Cast: Dhruv Ganesh, Shiv Pandit, Siddharth Menon
Director: Sudanshu Saria
An altogether honest and rare look at relationships in the LGBTQI frame-of-reference, this heart-warmer about two friends who take a weekend break together and discover feelings that catapult to the fore, is quite breezy and entertaining.
Divorced Wall Street deal maker, single parent, Jai (Shiv Pandit) who confesses to being in a relationship with a Muslim woman despite the orthodoxy of his Hindu forbears, flies down to Mumbai to make a deal and have some fun along the way. He has already agreed to an assignation with his friend Sahil (Dhruv Ganesh), a music producer who is openly gay and lives in with a ‘mallu’ Alex (Siddharth Menon).
The weekend is supposed to be a break away from the routine, meant to recharge individual batteries and give the two friends some quality time to catch up with each other’s lives and likes and sort out some complicated past life issues.
Instead it becomes a tryst where repressed feelings come to the fore given the proximity with each other and distance from everyday societal pressures. It’s an unexpected love that springs up and leaves the two friends (now lovers) reeling from its aftermath.
Actor Dhruv Ganesh, who plays the role of Sahil, passed away when the film was in post-production. He died of tuberculosis at the age of 29 and the opening credits honour him with a fitting memorial. The performances are all life like, the writing is honest and devoid of artifice.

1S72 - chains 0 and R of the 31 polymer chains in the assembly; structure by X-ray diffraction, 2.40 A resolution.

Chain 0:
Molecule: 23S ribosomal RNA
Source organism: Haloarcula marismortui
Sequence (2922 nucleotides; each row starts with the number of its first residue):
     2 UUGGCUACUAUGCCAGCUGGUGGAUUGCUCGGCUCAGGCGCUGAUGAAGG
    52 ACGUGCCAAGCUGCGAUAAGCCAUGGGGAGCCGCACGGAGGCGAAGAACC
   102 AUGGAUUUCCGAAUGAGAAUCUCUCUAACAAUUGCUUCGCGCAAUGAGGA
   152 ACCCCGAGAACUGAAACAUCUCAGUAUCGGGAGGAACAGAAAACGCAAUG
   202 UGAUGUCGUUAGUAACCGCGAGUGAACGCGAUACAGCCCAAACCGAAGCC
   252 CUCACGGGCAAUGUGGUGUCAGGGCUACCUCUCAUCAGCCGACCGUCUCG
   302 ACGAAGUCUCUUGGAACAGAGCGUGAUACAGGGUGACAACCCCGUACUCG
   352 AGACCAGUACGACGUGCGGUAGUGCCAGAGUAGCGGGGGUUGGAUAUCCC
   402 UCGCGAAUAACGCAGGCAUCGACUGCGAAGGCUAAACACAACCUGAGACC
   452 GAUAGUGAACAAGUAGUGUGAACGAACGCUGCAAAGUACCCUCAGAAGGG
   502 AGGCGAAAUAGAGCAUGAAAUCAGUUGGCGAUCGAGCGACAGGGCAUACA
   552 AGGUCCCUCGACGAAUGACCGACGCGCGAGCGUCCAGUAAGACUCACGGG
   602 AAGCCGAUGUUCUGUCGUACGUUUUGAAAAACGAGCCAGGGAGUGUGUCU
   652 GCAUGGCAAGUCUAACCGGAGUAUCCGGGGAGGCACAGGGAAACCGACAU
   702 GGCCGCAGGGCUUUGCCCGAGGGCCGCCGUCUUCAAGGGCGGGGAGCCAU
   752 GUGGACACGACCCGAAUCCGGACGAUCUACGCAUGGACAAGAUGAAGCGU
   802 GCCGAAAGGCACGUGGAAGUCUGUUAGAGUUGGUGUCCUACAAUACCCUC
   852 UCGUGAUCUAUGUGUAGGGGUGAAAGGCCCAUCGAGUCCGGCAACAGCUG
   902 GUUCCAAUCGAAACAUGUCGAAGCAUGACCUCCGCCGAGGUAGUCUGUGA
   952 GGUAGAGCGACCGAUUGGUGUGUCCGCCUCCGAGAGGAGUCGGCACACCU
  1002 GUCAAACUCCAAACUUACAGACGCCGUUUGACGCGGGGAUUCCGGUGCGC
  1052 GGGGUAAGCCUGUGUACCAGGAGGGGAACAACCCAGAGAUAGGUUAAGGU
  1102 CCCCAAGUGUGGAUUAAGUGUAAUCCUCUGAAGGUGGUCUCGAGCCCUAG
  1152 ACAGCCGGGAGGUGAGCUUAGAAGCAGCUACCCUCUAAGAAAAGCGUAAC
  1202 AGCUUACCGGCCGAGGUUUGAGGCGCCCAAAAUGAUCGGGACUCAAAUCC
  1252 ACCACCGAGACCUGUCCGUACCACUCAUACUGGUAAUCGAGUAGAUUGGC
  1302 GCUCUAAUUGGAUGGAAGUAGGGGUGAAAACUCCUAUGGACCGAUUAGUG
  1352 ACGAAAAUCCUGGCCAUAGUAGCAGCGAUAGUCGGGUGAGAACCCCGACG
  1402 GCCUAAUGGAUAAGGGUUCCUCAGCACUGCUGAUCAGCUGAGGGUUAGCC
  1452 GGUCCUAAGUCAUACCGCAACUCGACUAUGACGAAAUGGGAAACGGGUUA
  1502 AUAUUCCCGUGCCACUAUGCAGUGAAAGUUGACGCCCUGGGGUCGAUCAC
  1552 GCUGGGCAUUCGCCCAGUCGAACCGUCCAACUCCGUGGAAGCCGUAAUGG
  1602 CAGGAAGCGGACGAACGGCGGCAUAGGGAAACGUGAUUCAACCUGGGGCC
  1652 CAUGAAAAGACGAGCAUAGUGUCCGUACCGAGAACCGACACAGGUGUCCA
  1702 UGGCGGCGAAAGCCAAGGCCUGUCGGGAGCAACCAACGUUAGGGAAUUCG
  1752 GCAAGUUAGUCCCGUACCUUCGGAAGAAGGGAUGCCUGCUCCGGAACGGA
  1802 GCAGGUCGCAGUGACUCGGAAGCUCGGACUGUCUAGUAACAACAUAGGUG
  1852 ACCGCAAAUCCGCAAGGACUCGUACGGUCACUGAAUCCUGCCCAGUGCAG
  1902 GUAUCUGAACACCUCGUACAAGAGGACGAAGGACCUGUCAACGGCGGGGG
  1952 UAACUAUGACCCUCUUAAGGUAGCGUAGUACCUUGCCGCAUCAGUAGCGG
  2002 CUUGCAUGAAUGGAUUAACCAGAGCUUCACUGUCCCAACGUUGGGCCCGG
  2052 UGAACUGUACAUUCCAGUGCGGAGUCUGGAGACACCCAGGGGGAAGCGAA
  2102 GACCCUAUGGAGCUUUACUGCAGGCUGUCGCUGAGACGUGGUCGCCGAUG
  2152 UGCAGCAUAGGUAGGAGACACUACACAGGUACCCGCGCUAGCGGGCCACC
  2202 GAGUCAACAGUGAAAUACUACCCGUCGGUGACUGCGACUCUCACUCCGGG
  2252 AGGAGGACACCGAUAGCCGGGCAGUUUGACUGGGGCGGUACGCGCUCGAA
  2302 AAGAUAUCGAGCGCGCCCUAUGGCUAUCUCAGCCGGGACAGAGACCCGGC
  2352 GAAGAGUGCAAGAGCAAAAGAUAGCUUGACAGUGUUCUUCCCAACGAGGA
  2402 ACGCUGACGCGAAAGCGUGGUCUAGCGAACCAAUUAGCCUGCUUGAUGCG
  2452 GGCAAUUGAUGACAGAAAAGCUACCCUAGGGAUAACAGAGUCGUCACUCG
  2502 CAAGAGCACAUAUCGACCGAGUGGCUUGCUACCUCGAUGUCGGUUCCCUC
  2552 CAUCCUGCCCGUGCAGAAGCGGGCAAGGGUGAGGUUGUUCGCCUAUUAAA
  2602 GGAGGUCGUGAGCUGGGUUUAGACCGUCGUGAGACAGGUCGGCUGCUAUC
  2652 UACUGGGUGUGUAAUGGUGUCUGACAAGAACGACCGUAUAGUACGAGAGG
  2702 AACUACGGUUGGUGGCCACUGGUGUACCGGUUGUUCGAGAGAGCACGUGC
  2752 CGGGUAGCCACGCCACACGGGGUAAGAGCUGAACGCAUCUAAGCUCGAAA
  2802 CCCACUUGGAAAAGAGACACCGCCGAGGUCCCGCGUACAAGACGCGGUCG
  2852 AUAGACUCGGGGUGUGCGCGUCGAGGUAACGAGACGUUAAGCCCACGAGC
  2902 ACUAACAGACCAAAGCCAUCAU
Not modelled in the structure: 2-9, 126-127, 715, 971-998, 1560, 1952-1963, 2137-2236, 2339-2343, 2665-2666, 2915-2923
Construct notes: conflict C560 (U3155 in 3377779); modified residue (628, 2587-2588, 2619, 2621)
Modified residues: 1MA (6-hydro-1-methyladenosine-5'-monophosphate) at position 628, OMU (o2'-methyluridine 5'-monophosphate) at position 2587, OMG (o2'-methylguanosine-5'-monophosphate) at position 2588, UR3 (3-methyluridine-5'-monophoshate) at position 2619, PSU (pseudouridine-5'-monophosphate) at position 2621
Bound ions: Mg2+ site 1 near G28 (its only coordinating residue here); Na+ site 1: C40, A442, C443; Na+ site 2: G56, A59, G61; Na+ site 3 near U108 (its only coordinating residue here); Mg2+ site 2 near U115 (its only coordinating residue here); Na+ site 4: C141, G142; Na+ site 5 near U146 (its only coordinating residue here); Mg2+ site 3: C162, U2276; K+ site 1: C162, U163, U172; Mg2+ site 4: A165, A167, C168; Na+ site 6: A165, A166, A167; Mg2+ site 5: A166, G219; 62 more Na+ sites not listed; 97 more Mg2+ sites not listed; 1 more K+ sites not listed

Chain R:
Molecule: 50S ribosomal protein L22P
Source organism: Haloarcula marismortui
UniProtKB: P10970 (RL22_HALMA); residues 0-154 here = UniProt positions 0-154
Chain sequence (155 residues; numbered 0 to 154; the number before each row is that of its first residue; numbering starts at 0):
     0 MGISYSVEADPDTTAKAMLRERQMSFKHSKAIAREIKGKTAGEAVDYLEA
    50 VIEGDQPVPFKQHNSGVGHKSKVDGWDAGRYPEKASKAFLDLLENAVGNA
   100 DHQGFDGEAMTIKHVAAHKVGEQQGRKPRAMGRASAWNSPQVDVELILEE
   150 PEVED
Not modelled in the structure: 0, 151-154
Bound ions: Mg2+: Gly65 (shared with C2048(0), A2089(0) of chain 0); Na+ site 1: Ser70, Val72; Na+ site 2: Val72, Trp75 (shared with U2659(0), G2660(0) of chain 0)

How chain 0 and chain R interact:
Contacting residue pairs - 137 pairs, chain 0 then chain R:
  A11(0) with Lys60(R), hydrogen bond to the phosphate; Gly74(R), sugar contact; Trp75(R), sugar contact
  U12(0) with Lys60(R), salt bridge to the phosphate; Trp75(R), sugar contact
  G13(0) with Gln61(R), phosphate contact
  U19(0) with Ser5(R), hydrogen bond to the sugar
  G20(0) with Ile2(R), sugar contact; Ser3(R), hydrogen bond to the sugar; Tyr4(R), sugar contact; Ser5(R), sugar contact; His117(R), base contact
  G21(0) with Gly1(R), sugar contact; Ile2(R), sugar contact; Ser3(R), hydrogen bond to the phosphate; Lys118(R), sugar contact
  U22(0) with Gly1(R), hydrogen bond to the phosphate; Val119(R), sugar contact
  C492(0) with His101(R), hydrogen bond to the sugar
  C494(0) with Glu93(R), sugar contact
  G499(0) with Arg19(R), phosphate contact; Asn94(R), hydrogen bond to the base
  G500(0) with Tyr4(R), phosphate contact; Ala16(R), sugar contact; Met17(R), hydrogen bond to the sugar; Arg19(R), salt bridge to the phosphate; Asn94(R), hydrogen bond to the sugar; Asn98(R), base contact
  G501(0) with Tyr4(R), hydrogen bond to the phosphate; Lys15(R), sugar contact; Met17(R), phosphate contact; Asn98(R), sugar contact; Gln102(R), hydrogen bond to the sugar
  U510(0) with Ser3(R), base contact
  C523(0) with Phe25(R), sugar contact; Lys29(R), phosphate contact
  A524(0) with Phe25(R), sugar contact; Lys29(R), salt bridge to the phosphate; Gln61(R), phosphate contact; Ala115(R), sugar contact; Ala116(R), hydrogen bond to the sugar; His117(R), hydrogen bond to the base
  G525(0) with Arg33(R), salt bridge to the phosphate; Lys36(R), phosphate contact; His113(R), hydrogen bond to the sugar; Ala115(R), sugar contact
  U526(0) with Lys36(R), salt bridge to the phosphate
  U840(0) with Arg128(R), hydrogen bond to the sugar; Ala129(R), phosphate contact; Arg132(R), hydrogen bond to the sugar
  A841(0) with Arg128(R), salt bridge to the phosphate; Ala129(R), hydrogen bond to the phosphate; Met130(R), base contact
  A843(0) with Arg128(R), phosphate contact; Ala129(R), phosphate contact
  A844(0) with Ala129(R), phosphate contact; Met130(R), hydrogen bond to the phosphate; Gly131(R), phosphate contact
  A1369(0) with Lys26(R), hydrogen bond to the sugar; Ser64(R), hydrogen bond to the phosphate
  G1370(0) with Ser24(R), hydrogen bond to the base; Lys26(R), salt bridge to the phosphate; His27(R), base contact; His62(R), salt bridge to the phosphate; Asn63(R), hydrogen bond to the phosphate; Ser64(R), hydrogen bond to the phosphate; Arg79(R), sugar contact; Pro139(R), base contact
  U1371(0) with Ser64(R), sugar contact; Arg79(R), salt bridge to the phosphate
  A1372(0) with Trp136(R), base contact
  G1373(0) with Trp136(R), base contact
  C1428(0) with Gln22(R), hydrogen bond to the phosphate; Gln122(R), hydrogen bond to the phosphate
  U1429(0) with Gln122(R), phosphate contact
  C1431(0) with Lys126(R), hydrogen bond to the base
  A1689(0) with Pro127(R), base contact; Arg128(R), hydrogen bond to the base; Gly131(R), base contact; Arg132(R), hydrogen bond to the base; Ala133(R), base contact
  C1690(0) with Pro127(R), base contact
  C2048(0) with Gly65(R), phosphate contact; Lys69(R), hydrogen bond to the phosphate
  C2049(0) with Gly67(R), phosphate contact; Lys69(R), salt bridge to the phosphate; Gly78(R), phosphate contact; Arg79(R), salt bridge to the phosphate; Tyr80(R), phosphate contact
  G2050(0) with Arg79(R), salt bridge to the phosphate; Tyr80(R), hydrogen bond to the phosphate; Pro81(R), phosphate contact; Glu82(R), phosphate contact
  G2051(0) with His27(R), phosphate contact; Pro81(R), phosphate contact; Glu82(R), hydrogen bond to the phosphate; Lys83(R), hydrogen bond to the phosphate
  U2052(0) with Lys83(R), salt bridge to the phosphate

The raw sensual chemistry between the two leads (Dhruv Ganesh And Shiv Pandit) is quite palpable and therefore makes their intimate relationship saga believable and riveting. While the story doesn’t go beyond the weekend tryst with the two friends doing some catching up on promises never fulfilled, Sudanshu Saria’s directorial treatment allows for unprocessed parrying between the two, thus lending it genuine heartfelt emotional heft.
The quirky hedging keeps you entertained and the lush camerawork lends breath-taking vivacity to the ensuing nuanced play on friendship, longing and love. There’s no attempt being made to camouflage the flaws in the characters of the two central individuals and that makes it all the more believable. Siddharth Menon’s playful audacity works in an effective presence even while Dhruv and Pandit smoulder with the passion of remembrance. Of course, there are moments which grate on your nerves.
The overdone use of the word ‘Stay’ when the character is not going anywhere, the repetitive turnover play on tiredness and the Alex’s lack of jealousy or anger even though he realizes there’s ‘Loev’ happening between his partner and Jai.
It’s probably an inherent part of the poly-amorous complexity with which such relationships exist. But for that niggling doubt-fire, this would have been a fulfilling experience. Nevertheless, here’s a film that is unapologetic about its orientation or intent and dares to say it like it is!